On Waltraud Meier: We’re Sorry We Missed Your Isolde Friday Night!


In which The Gay Recluse regrets not seeing Waltraud Meier’s Isolde.


Before Friday night’s show at the Met, both the lead Isolde and her cover were sick and had to cancel. This sometimes happens!


At the last minute, the Met was able to track down Waltraud Meier, who agreed to fly in from Munich for the show.


Though a very experienced Isolde — and who has recently worked with Barenboim* — this production was new to her; and then the weather was horrible and the plane circled JFK for five hours! (Omg jet lag!) By the time she arrived backstage, there was no time to rehearse, so the director quickly coached her through the staging as the minutes ticked down to the prelude.


It was a sold out house: adrenaline was running high on both sides of the curtain.


It could have been a disaster, but by most accounts (except sadly, ours!), Waltraud Meier’s performance was filled with a remarkable fury and vulnerability made all the more incredible by the fact that she hadn’t slept or rehearsed.


Though sorry to have missed it, we’re consoled by the idea that even at the highest levels, things in the theater can and do go wrong, yet can sometimes be restored with such serendipitous brilliance.


It gives us hope as we consider the inevitable mishaps our own life, to understand that an alchemy exists by which these failures can be transformed — at least for a little while — into something better than we could have ever expected.

*Here’s a clip of Waltraud Meier from last year’s production at La Scala.

5 Responses to “On Waltraud Meier: We’re Sorry We Missed Your Isolde Friday Night!”

  1. 1 Arundel

    Hi. I forget where I first came across your blog, but I enjoy your posts and insights.
    Thank you.

    However, this strange thing of repeating the same picture fifteen times in a post is a damned eyesore, an affectation that beats the casual reader over the head with the same repeated image in such a distracting way it’s impossible to concentrate on what you’re saying.

    Repeating the same photo over and over implies there’s some importance to the image- believe me, once is enough. We’re not stupid. Repeating it so pointlessly is irksome.

    I hope you keep writing insightful things. But readers have to work to find them between the same goddamn picture, breaking up the text for no reason.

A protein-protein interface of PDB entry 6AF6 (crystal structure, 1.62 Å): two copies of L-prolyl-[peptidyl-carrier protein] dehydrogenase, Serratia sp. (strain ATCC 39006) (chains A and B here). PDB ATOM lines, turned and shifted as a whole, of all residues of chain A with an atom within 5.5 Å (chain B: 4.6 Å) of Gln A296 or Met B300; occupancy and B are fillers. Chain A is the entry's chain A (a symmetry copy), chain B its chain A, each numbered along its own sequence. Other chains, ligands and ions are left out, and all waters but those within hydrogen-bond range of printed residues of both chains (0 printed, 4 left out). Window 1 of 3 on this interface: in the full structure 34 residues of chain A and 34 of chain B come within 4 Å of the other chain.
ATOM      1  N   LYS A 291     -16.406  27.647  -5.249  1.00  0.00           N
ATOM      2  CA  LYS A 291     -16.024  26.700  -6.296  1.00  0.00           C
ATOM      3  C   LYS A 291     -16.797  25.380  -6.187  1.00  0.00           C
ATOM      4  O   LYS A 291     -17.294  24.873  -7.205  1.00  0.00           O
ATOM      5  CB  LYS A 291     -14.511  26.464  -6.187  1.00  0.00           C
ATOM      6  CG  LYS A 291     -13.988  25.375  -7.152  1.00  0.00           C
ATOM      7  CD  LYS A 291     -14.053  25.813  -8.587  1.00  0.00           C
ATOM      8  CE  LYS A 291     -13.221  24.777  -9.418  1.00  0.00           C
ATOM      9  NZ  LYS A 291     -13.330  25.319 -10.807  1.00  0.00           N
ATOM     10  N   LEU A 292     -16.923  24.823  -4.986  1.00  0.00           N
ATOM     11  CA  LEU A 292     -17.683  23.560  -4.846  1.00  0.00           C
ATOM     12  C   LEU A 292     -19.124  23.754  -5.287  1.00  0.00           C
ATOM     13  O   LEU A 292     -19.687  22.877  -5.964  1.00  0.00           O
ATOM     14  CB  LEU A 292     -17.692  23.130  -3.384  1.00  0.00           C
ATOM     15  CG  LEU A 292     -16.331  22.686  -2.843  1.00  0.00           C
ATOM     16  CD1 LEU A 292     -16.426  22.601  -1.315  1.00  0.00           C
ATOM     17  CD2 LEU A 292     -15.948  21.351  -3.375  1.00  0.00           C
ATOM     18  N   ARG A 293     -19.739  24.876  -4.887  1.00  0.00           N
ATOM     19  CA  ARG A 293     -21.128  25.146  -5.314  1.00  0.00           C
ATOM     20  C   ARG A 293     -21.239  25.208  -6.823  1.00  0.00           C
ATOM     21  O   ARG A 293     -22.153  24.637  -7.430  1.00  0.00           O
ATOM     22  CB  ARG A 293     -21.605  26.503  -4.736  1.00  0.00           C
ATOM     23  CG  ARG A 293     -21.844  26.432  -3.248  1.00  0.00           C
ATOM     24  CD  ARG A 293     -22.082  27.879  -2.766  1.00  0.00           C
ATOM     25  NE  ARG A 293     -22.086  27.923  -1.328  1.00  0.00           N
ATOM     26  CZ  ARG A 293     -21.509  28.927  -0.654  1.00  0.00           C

Best to you.

  2. I assume one would prefer only one leaf on a tree, one kernel of corn on an ear, one fencepost clicking by as you ride alongside of it. After all, they’re all the same after you’ve seen one.

  3. This was one of the performances I had tickets for–what a wonderful surprise! Her voice was lovely and powerful, and she acted the hell out of the role. I would have never known she had little sleep and zero rehearsal, though Peter Gelb did come out before the opera began and informed us that by the time she would be singing the Liebestod, it would be morning in Munich.

    I really love the design and staging of this production (except for those tchotchkes in Act III; what were they thinking?!). The lighting design is the most effective and beautiful I’ve seen in an opera; the way the gold light pours out of the doors into the blue night at the top of Act II–unforgettable.

    My favorite part of the opera was Brangane’s “Einsam wachend in der Nacht.” Michelle DeYoung’s voice is perfectly suited for this section, and it just floated over the orchestra so beautifully, magically.

    Five hours never seemed so short a time…

  4. 5 Cissy

    Is that true?
    What a big wow! Herr Meier is a real heroine!
    Methinks she is the greatest female Wagnerian now singing on stage.

Leave a Reply

Fill in your details below or click an icon to log in:

WordPress.com Logo

You are commenting using your WordPress.com account. Log Out /  Change )

Facebook photo

You are commenting using your Facebook account. Log Out /  Change )

Connecting to %s

%d bloggers like this: